The Energy Bill

Who pays?

The Energy Bill makes its way through Parliament with an important vote later today. Why important? Because there is going to be a revolt.

[Amendment lost - see News]

The government does not want to include a carbon target for electricity generation. It wants to defer a decision until after the next election. Why is this a problem – and why the revolt? The carbon target will define how clean and efficient our electricity generation must be. In turn that will define how much of the supply must come from renewables, from nuclear and it will determine how urgently (or not) the industry should be cleaning up coal and gas generation with Carbon Capture and Storage (CCS). In energy policy the government is gaining a reputation for dithering. The Feed-In tariff, revised down well before the promised deadline, is a key example. The market for solar panels collapsed overnight and more than a few installers went out of business.

Carbon targets are as important as guaranteed prices for energy generators. If they are planning plants which will take years to build and will operate for decades they need to be sure that tariffs and taxes – and carbon targets – can be relied upon. Otherwise they will go and look for business elsewhere.

We are on the threshold of a new phase of generating plant. The chancellor is committed to a new dash for gas, powered by gas extracted by fracking from deep beneath Lancashire. Announcements made yesterday claim there could be 7 years’ supply down there. Could be. Nothing is proven yet. We can still get gas from Norway, the Middle East and in time from Russia. Leaving aside the energy security arguments, (would you prefer to rely on gas and coal from thousands of miles away, or to use wind, solar and tides freely available at home?), if the generators go ahead anyway and build new plant, what happens in 2016?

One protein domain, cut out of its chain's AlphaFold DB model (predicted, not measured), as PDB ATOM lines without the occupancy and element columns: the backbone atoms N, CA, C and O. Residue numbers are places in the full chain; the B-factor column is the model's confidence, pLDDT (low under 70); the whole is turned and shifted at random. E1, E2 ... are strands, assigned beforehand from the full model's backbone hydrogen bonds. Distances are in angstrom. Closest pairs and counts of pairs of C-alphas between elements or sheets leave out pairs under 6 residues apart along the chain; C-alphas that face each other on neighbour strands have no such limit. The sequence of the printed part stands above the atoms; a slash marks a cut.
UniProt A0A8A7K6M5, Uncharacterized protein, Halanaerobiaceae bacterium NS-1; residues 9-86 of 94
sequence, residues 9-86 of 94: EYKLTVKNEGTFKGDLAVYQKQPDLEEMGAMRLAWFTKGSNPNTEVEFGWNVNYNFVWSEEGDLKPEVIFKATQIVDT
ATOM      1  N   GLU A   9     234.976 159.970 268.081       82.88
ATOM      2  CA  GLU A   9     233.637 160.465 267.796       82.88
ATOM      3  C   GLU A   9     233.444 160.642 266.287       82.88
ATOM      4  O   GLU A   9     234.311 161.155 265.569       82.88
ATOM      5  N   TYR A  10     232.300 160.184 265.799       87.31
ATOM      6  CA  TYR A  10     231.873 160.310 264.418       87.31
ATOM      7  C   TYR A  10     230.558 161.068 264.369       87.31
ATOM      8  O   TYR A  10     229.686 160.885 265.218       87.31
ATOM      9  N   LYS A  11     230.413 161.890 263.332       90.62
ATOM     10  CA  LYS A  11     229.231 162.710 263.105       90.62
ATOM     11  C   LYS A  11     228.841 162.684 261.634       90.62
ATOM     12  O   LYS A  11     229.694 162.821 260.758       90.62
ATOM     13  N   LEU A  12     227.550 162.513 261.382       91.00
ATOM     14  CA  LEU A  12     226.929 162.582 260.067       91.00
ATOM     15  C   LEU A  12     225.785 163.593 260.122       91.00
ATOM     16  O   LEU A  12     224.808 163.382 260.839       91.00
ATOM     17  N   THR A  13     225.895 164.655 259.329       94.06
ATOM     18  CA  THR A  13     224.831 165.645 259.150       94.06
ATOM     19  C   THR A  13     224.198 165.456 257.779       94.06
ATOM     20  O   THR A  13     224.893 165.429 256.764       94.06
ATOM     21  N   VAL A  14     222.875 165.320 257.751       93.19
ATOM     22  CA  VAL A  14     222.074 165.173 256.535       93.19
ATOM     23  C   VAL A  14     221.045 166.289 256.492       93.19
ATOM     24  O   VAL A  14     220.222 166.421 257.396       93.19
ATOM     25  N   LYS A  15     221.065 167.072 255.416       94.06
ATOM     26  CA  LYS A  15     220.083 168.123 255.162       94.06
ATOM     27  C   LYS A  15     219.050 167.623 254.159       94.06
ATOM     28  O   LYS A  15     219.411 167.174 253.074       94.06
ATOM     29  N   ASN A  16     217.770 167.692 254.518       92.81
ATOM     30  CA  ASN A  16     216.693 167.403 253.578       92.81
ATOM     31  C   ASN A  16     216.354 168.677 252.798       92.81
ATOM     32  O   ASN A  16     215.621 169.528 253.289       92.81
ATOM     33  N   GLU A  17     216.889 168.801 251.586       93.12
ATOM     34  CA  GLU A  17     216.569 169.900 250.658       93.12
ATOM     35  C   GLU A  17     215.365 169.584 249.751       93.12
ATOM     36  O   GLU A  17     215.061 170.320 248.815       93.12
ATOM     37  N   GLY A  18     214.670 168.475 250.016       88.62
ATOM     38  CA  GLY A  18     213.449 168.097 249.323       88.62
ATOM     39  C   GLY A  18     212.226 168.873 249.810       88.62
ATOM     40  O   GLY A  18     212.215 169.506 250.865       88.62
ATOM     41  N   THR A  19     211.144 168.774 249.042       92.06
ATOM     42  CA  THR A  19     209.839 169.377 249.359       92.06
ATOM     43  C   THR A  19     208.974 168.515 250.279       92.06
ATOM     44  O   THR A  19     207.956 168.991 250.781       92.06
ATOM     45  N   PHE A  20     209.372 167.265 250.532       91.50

Either we bring in standards which will make a sensible contribution to reducing the UK’s emissions, (and maybe bankrupt generators who can’t meet the new standards), or we decide that all the controls we need fit nicely with exactly how these new power stations operate.

We have a declared target to reduce the UK’s carbon emissions by 80% by 2050.

But that’s still a very long way off, and it won’t be this government’s concern!